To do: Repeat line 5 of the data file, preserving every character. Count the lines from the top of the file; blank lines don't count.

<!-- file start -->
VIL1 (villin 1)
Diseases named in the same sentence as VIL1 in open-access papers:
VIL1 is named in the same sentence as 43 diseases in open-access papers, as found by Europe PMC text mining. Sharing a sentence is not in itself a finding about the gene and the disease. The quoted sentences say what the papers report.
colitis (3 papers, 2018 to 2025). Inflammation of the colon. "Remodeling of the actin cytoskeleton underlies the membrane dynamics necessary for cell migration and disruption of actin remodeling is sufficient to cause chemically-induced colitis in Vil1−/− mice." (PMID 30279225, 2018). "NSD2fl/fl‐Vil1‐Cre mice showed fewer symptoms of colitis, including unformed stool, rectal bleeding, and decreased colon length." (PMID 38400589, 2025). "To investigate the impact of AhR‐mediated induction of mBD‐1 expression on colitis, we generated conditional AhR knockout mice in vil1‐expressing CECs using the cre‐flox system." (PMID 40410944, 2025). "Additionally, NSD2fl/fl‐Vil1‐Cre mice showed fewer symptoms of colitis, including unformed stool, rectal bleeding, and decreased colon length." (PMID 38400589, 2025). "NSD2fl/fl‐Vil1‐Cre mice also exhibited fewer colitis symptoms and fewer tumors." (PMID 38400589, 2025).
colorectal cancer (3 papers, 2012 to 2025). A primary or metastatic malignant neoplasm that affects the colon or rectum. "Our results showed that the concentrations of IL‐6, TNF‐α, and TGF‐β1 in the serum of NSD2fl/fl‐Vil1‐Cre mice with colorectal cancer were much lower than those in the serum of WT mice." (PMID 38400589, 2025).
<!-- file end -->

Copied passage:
colorectal cancer (3 papers, 2012 to 2025). A primary or metastatic malignant neoplasm that affects the colon or rectum. "Our results showed that the concentrations of IL‐6, TNF‐α, and TGF‐β1 in the serum of NSD2fl/fl‐Vil1‐Cre mice with colorectal cancer were much lower than those in the serum of WT mice." (PMID 38400589, 2025).